A new research project aims to find a sustainable and ethically sound alternative to the animal-based growth medium that is used to produce cultured meat and milk. The Novo Nordisk Foundation has awarded a grant of DKK 17.6 million to support this research.
Cell-based production of meat and milk is an alternative method of producing animal products instead of using livestock. The products can potentially contribute to sustainable food production because they require fewer livestock.
Nevertheless, cell-based production relies on an expensive process and pose ethical problems. The cells are cultivated in a growth medium that nourishes the cells and enables them to grow. Today, this medium contains fetal bovine serum extracted from calf fetuses. This creates both ethical and climate-related problems that require scientific solutions.
A new research project will therefore strive to find an alternative to avoid using fetal bovine serum in the process. The project is called Sustainable Production of Cultured Meat and Milk (SusCellFood), and the purpose is to develop a less expensive and more ethically sound way to produce cell-based meat and milk.
“This research project is important because we will develop a medium that is both ethically acceptable to consumers and cost-effective, making it less expensive and thus a real alternative to fetal bovine serum, which we use today to develop cultured meat and milk,” says Jette Feveile Young, Associate Professor, Department of Food Science, Aarhus University, who will lead the research project.
Supporting future alternative food production
In the project, the researchers will develop technologies that use nutrients from yeast and algae in combination with growth factors to replace the fetal bovine serum. This will provide a less expensive and more climate-friendly culturing method that is also ethically sound.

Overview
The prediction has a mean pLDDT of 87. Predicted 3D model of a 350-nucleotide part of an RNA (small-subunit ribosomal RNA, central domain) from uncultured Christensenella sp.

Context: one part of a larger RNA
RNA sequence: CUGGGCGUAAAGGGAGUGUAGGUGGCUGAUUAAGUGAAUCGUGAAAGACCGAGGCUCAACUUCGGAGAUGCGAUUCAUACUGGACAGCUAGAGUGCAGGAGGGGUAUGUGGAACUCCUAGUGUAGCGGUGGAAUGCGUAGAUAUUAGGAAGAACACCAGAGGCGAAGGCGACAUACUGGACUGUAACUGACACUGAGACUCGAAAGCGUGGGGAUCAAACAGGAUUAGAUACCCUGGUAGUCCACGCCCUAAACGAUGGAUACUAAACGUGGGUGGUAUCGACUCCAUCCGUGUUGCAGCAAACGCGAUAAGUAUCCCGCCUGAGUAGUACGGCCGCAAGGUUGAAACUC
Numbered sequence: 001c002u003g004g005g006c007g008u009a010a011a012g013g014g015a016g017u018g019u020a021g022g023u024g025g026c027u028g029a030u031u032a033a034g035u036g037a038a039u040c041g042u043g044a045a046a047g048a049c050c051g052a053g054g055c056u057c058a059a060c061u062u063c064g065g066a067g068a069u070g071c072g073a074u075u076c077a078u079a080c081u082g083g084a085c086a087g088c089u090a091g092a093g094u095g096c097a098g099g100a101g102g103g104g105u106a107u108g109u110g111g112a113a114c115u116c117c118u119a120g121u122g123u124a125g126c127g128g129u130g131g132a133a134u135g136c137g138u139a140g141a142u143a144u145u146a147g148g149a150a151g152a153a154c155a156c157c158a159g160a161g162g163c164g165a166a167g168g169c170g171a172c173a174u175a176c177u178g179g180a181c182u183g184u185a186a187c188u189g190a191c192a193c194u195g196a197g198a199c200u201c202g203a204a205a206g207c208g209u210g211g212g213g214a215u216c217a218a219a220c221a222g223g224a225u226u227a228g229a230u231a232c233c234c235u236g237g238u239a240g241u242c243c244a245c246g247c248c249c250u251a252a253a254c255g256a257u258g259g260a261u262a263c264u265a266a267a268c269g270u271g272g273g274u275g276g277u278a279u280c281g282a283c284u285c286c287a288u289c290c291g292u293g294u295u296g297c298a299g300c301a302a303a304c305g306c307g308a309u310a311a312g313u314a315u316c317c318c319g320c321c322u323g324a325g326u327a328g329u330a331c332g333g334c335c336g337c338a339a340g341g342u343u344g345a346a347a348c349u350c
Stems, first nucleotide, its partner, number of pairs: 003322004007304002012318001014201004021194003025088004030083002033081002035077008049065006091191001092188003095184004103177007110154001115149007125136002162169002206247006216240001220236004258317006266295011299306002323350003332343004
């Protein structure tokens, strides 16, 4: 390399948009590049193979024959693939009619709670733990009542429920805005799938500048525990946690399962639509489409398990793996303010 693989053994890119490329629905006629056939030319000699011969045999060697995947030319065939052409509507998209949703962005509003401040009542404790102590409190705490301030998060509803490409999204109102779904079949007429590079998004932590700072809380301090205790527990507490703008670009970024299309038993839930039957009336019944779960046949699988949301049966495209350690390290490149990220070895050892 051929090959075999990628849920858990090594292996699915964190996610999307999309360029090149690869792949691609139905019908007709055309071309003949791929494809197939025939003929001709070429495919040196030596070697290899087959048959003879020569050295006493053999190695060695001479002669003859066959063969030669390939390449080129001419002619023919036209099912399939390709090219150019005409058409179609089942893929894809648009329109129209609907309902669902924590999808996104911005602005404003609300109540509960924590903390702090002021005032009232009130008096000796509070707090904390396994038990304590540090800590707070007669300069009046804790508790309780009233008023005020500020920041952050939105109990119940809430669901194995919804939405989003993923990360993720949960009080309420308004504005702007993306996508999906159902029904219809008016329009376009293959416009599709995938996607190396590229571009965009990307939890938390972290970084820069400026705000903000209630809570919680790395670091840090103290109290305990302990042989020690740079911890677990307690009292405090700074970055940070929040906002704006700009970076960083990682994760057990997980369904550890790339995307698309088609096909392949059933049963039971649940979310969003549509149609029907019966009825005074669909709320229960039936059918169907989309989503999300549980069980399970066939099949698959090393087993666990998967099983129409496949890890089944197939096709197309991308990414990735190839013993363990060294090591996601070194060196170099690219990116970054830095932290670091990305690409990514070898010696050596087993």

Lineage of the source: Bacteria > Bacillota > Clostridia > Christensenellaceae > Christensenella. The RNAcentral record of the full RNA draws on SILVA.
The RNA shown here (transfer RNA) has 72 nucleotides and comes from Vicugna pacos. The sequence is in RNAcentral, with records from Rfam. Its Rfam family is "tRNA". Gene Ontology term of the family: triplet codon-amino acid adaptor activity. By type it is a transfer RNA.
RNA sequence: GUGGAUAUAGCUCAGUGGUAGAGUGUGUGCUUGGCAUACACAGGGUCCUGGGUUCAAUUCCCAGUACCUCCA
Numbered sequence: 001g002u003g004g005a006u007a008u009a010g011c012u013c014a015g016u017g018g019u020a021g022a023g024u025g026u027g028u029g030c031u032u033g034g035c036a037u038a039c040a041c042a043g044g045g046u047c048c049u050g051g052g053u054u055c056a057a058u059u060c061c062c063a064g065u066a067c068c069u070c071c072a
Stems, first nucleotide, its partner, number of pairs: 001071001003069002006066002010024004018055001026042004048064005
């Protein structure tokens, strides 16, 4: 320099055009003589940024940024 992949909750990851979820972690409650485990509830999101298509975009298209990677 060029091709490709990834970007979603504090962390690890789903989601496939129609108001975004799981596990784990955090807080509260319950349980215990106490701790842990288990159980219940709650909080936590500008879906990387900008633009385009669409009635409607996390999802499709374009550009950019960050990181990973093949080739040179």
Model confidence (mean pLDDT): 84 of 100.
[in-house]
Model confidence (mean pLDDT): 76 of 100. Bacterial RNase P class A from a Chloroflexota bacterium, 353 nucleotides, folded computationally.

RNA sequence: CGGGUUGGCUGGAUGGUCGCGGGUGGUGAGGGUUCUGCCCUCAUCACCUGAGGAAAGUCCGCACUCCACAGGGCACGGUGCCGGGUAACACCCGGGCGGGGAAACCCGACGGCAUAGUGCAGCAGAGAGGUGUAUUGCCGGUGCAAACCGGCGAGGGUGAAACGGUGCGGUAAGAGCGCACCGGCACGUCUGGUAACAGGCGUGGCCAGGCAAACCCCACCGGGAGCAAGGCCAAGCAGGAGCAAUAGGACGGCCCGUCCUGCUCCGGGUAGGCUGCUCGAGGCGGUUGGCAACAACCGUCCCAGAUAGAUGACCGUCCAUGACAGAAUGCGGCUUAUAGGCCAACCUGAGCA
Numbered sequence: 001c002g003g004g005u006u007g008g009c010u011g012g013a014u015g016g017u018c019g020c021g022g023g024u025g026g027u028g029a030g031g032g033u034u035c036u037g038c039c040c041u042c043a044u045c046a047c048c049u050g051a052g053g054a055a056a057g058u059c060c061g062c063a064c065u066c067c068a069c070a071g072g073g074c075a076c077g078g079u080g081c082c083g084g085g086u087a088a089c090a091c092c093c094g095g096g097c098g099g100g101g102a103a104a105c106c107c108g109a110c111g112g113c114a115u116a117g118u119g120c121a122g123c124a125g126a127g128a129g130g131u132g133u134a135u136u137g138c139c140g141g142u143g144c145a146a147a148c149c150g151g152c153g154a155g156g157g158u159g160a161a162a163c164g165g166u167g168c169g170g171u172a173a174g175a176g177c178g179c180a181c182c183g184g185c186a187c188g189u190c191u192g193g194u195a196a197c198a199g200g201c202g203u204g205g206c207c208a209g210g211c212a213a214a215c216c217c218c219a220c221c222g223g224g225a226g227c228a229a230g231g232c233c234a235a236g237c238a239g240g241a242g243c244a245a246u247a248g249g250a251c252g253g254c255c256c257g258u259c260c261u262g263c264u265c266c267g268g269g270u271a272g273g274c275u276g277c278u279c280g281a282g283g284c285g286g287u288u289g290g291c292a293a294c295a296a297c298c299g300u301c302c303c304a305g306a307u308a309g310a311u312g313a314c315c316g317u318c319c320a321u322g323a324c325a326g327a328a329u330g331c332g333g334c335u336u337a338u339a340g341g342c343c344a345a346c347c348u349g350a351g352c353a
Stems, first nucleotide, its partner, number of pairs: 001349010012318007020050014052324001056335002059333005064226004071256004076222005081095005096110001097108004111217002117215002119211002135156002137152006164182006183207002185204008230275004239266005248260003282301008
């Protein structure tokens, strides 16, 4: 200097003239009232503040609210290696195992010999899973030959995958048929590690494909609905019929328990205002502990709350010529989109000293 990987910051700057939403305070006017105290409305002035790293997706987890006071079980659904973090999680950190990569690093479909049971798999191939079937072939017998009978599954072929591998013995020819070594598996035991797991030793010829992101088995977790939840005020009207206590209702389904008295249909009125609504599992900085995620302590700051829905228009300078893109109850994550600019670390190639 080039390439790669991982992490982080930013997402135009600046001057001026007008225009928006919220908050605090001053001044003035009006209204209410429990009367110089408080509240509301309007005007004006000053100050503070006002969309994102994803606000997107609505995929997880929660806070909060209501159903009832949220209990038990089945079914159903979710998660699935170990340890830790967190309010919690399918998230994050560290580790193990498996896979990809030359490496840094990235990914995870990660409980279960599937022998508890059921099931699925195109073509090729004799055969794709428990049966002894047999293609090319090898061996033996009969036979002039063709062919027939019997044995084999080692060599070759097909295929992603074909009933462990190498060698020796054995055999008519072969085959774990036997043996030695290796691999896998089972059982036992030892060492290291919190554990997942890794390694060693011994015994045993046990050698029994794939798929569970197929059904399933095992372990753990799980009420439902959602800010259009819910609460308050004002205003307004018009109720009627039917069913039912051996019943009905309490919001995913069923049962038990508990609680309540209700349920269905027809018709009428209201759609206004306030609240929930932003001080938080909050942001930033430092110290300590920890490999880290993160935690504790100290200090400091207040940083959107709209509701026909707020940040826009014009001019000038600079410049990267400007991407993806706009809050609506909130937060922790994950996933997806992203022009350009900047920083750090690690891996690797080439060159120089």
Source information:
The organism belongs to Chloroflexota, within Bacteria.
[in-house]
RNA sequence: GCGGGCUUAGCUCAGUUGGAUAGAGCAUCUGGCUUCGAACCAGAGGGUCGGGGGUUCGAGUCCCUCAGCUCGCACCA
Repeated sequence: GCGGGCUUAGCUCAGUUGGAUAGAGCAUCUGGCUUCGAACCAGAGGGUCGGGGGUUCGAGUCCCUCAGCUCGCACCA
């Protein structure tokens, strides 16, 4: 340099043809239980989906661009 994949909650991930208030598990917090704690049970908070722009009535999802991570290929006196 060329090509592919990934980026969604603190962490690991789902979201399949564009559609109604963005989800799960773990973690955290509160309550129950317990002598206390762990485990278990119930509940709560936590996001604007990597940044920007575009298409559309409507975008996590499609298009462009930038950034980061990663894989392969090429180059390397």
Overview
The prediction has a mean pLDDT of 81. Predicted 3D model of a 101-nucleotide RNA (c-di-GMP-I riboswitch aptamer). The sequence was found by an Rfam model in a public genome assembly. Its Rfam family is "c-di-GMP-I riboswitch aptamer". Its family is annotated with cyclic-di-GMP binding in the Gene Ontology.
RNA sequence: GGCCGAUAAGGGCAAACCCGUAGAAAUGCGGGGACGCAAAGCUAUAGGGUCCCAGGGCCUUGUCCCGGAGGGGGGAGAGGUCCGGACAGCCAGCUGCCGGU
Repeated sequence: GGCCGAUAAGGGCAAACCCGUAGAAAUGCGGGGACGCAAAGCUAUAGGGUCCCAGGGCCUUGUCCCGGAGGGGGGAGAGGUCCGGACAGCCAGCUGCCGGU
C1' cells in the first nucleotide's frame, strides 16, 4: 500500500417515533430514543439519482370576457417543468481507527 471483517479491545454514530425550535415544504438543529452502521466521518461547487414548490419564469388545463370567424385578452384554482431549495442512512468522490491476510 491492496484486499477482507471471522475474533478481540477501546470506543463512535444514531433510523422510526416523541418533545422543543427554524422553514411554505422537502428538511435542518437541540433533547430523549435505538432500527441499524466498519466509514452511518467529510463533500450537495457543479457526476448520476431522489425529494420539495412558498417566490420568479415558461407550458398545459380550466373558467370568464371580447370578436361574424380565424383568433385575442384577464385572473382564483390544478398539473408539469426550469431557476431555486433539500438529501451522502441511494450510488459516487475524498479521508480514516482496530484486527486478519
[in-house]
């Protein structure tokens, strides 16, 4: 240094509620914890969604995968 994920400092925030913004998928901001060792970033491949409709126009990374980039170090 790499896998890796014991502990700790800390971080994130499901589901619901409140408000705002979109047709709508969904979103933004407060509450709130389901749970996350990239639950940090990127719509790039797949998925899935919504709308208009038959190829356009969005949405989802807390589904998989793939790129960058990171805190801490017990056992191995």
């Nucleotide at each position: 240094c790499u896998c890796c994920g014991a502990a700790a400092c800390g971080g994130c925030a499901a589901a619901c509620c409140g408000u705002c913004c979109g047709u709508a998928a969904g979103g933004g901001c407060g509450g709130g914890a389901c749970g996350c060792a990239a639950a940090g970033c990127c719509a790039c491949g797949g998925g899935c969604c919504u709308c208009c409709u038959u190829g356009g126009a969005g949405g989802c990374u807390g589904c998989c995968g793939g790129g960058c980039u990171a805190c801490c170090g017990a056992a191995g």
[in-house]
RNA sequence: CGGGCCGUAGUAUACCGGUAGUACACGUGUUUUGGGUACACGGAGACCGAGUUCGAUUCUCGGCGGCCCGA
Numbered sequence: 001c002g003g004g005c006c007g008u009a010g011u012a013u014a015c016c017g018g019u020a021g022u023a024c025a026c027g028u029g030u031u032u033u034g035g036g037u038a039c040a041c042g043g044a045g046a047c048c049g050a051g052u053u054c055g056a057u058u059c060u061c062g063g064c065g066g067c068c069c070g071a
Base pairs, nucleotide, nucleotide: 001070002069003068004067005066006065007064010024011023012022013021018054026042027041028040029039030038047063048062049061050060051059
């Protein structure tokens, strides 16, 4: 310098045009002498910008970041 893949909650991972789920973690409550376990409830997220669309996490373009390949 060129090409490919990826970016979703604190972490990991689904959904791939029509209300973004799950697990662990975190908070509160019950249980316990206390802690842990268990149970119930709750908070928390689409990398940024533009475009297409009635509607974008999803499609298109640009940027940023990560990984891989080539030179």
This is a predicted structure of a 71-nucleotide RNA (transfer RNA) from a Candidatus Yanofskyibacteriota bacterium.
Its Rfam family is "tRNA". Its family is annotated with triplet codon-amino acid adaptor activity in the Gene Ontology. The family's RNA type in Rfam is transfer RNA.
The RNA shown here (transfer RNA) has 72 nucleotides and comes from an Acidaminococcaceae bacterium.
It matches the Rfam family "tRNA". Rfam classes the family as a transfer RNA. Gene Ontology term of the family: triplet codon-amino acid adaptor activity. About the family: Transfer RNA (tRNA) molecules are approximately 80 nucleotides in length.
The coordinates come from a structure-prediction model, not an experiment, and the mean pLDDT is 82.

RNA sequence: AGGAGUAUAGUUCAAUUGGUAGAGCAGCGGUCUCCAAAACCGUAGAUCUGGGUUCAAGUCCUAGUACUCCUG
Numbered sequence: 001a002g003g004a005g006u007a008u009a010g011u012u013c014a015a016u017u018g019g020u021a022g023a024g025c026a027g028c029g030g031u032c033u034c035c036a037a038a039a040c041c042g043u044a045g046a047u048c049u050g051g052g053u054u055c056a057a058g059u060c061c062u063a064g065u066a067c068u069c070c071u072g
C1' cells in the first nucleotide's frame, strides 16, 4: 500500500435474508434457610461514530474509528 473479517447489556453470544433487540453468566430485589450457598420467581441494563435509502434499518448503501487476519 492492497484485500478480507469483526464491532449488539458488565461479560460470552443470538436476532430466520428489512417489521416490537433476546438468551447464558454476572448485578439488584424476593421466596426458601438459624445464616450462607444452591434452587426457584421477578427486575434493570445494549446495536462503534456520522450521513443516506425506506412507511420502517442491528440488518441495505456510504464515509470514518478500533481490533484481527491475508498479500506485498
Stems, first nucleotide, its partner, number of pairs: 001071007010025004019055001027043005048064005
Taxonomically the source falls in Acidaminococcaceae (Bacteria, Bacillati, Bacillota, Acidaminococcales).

The Novo Nordisk Foundation expects that the project can contribute to establishing a strong research ecosystem within potential cell-based food production in the future.
“Cell-based production of meat and milk has the potential to support the alternative production of existing food products, but technological and scientific progress is needed in this area. We expect that the research in SusCellFood will contribute to this development and that the results can be another biotechnological advance in the green transformation of our food production,” says Claus Felby, Senior Vice President, Biotech, Novo Nordisk Foundation, which has awarded a grant of DKK 17.6 million to support the project.
The project will last 4 years, and the research will primarily be carried out in collaboration between Aarhus University and the Technical University of Denmark, Kongens Lyngby. In addition, several researchers located outside Denmark who are experts in cultured food production will be involved.